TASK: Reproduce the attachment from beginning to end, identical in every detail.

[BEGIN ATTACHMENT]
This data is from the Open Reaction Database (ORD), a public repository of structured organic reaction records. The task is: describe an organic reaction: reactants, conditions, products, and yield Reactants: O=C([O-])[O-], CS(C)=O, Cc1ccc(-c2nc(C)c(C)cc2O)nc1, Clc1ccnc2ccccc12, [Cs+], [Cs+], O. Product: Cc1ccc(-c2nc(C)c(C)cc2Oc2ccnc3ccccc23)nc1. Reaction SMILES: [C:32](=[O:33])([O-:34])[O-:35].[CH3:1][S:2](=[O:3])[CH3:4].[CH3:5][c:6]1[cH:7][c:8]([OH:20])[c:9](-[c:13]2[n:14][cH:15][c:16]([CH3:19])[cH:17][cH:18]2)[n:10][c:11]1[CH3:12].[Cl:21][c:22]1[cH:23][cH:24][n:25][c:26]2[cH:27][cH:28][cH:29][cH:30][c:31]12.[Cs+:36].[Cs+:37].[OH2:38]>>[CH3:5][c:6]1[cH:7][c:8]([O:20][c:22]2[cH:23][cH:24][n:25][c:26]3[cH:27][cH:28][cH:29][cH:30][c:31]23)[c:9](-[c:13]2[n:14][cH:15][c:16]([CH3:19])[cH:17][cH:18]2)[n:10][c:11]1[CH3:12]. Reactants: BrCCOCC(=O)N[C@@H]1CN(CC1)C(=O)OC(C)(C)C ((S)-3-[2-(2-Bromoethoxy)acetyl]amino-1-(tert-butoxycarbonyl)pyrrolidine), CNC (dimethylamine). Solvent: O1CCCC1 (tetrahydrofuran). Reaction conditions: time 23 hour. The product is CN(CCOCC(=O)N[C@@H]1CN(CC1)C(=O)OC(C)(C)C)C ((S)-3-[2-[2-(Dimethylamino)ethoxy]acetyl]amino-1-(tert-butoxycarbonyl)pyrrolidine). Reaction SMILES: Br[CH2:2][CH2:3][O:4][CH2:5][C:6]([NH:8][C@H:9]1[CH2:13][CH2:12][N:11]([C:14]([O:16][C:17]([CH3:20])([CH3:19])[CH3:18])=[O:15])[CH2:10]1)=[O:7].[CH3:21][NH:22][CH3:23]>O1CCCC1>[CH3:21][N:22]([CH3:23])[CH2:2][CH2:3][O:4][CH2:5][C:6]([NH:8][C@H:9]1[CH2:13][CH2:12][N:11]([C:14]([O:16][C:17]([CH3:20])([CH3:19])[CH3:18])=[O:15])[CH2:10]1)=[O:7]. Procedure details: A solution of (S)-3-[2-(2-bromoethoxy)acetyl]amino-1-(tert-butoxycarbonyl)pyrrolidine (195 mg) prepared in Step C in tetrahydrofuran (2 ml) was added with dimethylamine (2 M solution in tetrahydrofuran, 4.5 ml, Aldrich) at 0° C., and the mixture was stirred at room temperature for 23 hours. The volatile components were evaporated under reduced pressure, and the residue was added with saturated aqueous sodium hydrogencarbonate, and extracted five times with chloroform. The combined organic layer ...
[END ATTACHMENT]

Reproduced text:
This data is from the Open Reaction Database (ORD), a public repository of structured organic reaction records. The task is: describe an organic reaction: reactants, conditions, products, and yield Reactants: O=C([O-])[O-], CS(C)=O, Cc1ccc(-c2nc(C)c(C)cc2O)nc1, Clc1ccnc2ccccc12, [Cs+], [Cs+], O. Product: Cc1ccc(-c2nc(C)c(C)cc2Oc2ccnc3ccccc23)nc1. Reaction SMILES: [C:32](=[O:33])([O-:34])[O-:35].[CH3:1][S:2](=[O:3])[CH3:4].[CH3:5][c:6]1[cH:7][c:8]([OH:20])[c:9](-[c:13]2[n:14][cH:15][c:16]([CH3:19])[cH:17][cH:18]2)[n:10][c:11]1[CH3:12].[Cl:21][c:22]1[cH:23][cH:24][n:25][c:26]2[cH:27][cH:28][cH:29][cH:30][c:31]12.[Cs+:36].[Cs+:37].[OH2:38]>>[CH3:5][c:6]1[cH:7][c:8]([O:20][c:22]2[cH:23][cH:24][n:25][c:26]3[cH:27][cH:28][cH:29][cH:30][c:31]23)[c:9](-[c:13]2[n:14][cH:15][c:16]([CH3:19])[cH:17][cH:18]2)[n:10][c:11]1[CH3:12]. Reactants: BrCCOCC(=O)N[C@@H]1CN(CC1)C(=O)OC(C)(C)C ((S)-3-[2-(2-Bromoethoxy)acetyl]amino-1-(tert-butoxycarbonyl)pyrrolidine), CNC (dimethylamine). Solvent: O1CCCC1 (tetrahydrofuran). Reaction conditions: time 23 hour. The product is CN(CCOCC(=O)N[C@@H]1CN(CC1)C(=O)OC(C)(C)C)C ((S)-3-[2-[2-(Dimethylamino)ethoxy]acetyl]amino-1-(tert-butoxycarbonyl)pyrrolidine). Reaction SMILES: Br[CH2:2][CH2:3][O:4][CH2:5][C:6]([NH:8][C@H:9]1[CH2:13][CH2:12][N:11]([C:14]([O:16][C:17]([CH3:20])([CH3:19])[CH3:18])=[O:15])[CH2:10]1)=[O:7].[CH3:21][NH:22][CH3:23]>O1CCCC1>[CH3:21][N:22]([CH3:23])[CH2:2][CH2:3][O:4][CH2:5][C:6]([NH:8][C@H:9]1[CH2:13][CH2:12][N:11]([C:14]([O:16][C:17]([CH3:20])([CH3:19])[CH3:18])=[O:15])[CH2:10]1)=[O:7]. Procedure details: A solution of (S)-3-[2-(2-bromoethoxy)acetyl]amino-1-(tert-butoxycarbonyl)pyrrolidine (195 mg) prepared in Step C in tetrahydrofuran (2 ml) was added with dimethylamine (2 M solution in tetrahydrofuran, 4.5 ml, Aldrich) at 0° C., and the mixture was stirred at room temperature for 23 hours. The volatile components were evaporated under reduced pressure, and the residue was added with saturated aqueous sodium hydrogencarbonate, and extracted five times with chloroform. The combined organic layer ...